It was odd to hear Celtics coach Doc Rivers, mere minutes after his team had outlasted the defending champion Miami Heat in two overtimes on Sunday, invite fans and reporters to write his team’s obituary. If the Celtics were not already six feet under this season, the loss of Rajon Rondo to a season-ending knee injury was supposedly the nail in the coffin.
It still might be. These Celtics have toyed with everyone’s emotions too many times for a two-game win streak to generate much excitement on Causeway Street, but on Wednesday the Celtics backed up their tough talk that they have not given up on this season. They trounced the Sacramento Kings 99-81 by following a formula Rivers has used throughout his coaching career: to simplify things when trouble arises.
“Offensively, what I liked was, if a play worked, we didn’t try to get smart and run another play,” Rivers said. “We kept running the same play. And when that got stopped, we went to another play. It’s simple, and it sounds simple, but that’s what we did.”
There could be a temptation for a coach to get cute when his All-Star point guard goes down with a torn ACL. He could get fancy and overhaul the offense or, worse, try to cram a player like Courtney Lee or Leandro Barbosa into Rondo’s role, which nobody can duplicate. The Celtics responded in their first game since learning of Rondo’s injury by doing the opposite and simplifying the game to its most basic level.
It was the basketball equivalent of Denzel Washington‘s litigation technique in the movie Philadelphia: “Explain this to me like I’m a 4-year-old.” Avery Bradley and Lee set the tone defensively and shared the ball-handling duties with Paul Pierce and Jeff Green. Jason Terry and Barbosa, score-first guards with point guard-caliber handles, attacked relentlessly on offense. Kevin Garnett facilitated the offense for himself and his teammates from the low post, high post and everywhere in between. Every player filled his role with just a little — but not too much — more.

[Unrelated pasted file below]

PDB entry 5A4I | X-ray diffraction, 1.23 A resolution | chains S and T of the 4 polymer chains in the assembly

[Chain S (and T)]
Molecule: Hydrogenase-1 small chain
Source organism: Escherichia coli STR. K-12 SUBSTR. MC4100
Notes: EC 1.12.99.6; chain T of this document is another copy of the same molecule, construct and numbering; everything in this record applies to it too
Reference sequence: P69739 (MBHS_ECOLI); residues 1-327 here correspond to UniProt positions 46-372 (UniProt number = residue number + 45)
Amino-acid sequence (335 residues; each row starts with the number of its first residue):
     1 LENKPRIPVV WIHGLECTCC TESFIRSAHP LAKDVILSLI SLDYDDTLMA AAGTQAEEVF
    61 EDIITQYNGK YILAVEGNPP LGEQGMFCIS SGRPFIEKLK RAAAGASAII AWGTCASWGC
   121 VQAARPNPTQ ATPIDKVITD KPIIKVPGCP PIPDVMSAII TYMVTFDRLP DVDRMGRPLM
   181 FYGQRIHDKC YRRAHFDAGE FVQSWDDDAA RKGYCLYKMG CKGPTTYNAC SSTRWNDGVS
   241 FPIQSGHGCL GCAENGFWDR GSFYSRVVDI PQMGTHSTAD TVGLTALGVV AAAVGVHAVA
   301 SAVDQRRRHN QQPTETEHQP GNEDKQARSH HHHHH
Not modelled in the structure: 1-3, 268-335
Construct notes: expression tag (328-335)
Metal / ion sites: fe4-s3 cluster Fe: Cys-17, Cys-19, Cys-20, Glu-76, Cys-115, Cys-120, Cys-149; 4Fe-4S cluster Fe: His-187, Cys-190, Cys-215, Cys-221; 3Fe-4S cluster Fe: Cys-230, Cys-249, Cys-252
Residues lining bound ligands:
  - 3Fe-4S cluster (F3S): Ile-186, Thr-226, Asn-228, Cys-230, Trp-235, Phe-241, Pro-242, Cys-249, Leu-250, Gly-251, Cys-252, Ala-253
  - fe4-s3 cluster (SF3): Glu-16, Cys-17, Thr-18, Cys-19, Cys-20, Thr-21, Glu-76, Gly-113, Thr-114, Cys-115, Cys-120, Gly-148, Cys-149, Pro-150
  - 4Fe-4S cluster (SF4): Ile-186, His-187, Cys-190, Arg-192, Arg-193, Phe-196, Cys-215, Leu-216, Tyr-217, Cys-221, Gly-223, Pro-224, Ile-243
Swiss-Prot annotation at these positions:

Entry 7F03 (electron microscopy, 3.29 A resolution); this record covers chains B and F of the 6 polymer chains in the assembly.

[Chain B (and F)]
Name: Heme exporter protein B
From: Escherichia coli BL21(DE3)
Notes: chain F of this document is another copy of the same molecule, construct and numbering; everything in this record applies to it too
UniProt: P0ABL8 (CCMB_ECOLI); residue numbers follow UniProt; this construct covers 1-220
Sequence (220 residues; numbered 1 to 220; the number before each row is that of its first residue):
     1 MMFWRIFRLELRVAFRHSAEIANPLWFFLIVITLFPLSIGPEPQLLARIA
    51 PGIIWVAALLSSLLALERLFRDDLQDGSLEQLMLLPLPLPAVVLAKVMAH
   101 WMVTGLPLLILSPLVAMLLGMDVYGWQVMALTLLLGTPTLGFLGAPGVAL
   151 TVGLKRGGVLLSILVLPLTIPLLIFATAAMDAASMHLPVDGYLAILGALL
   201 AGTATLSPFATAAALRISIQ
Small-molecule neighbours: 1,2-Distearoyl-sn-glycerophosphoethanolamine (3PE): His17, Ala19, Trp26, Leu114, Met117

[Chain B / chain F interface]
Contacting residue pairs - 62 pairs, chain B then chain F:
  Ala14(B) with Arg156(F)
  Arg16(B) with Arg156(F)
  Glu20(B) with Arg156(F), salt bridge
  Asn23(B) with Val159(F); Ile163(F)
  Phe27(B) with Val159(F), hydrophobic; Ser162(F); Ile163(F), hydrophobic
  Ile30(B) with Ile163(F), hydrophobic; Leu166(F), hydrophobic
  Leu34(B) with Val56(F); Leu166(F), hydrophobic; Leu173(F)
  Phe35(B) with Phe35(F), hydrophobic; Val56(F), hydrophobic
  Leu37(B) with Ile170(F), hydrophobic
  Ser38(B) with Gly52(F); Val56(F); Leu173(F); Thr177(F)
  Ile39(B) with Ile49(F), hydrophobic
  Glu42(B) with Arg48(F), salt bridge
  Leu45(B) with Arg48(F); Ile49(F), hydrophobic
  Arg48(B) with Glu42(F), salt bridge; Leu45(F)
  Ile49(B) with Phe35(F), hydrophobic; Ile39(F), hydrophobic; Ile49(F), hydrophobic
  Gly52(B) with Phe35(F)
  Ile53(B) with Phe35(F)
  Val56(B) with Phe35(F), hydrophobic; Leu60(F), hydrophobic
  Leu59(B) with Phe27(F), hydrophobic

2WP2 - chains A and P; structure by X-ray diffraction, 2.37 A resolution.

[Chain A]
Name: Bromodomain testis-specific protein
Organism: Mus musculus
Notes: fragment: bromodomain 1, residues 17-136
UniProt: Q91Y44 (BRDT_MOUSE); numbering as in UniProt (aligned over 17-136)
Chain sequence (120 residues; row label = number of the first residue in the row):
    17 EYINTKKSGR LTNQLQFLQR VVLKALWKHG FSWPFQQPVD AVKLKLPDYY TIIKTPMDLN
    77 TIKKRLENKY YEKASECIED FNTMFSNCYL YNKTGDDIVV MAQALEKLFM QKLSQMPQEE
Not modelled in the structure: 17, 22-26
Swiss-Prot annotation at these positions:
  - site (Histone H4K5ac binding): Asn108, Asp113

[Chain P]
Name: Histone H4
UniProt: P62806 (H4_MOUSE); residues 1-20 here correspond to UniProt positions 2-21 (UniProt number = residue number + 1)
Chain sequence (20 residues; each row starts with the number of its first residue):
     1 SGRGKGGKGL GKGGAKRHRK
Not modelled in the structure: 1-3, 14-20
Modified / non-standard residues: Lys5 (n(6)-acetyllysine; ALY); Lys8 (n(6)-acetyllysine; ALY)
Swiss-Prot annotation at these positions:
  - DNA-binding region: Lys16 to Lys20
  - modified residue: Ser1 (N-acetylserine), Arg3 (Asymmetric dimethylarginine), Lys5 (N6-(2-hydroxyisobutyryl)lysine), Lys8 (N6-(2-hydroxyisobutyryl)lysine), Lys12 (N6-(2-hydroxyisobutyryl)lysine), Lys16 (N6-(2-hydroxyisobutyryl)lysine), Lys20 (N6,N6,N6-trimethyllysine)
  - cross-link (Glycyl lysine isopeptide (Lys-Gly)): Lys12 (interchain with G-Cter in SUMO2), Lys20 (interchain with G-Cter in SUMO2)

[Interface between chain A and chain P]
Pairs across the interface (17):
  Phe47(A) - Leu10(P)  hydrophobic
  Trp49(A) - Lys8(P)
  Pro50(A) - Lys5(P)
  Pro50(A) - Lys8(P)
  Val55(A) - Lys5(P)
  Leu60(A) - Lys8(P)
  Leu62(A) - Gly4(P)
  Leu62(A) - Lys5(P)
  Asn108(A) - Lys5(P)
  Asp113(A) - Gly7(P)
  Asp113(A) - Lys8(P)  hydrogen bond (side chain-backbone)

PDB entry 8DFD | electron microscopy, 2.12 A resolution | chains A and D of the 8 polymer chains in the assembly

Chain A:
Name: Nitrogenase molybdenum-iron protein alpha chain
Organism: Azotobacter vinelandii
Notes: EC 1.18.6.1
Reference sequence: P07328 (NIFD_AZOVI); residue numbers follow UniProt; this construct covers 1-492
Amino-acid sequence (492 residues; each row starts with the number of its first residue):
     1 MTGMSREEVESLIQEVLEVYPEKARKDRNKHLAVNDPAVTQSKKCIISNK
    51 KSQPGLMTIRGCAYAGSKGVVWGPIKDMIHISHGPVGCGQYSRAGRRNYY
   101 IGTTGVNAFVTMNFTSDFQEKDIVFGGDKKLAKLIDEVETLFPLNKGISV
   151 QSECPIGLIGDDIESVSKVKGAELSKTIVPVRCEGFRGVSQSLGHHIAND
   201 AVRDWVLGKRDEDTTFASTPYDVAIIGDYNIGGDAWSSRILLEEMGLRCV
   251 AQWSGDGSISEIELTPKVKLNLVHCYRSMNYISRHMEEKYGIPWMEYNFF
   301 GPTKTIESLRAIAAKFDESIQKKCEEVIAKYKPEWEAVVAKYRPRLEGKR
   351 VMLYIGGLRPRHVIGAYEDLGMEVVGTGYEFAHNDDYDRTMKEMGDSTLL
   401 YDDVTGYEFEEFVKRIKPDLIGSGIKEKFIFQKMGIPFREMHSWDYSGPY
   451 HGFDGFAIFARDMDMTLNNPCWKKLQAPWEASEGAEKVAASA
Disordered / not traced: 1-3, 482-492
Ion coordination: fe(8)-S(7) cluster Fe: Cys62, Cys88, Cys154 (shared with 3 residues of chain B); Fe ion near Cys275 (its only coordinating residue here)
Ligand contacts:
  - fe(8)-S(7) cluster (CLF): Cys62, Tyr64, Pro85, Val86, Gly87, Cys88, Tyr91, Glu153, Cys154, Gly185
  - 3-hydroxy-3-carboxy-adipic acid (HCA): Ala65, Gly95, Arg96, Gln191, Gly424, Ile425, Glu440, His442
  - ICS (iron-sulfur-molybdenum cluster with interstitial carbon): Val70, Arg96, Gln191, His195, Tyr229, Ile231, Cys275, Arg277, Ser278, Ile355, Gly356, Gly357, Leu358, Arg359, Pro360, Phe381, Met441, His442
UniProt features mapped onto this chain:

“I thought everybody played the right way, how we envisioned,” Pierce said. “Nobody had to take all the shots. We moved the ball, played tough defense, and that’s the way we have to play the rest of the season.”
Pierce personified the simple approach. He took one shot in the first quarter and did not score until less than three minutes remained in the first half. The Celtics were already well on their way to a 28-point lead by then, thanks to Pierce altering his game to fit the situation. He had nine rebounds, four assists and only five points in the first half, deferring to a balanced offensive attack that left the Kings reeling. Six players scored in double figures for Boston in the game, with none scoring more than Pierce’s 16 points.
“I believe that’s going to be a formula for success for us,” said Terry, who scored 12 points off the bench, as did Brandon Bass and Jeff Green. “Some nights, somebody might go for a big number, but the majority of the time we’re going to have to spread it out, do it by committee. I think two or three guys had four or five assists, so collectively, as a group, that’s how we’ve got to win.”
Two weeks ago, when the Celtics were coming off a six-game win streak and thought they had more or less figured themselves out, Rivers admired the style Tom Thibodeau was using in Chicago. Thibodeau, a former Celtics assistant coach, had kept the Bulls near the top of the Eastern Conference standings despite the absence of Derrick Rose. To Rivers, the beauty of the Bulls was in their simplicity.
“The ball just finds the open guy,” Rivers marveled.
Fittingly, the Celtics find themselves in a situation that is not very different from the Bulls. Rivers certainly would have preferred not to lose his point guard to a torn ACL, too, but for one of the few times this season, the ball is finding the open guy. It is beautifully simple, if only they can keep it going.
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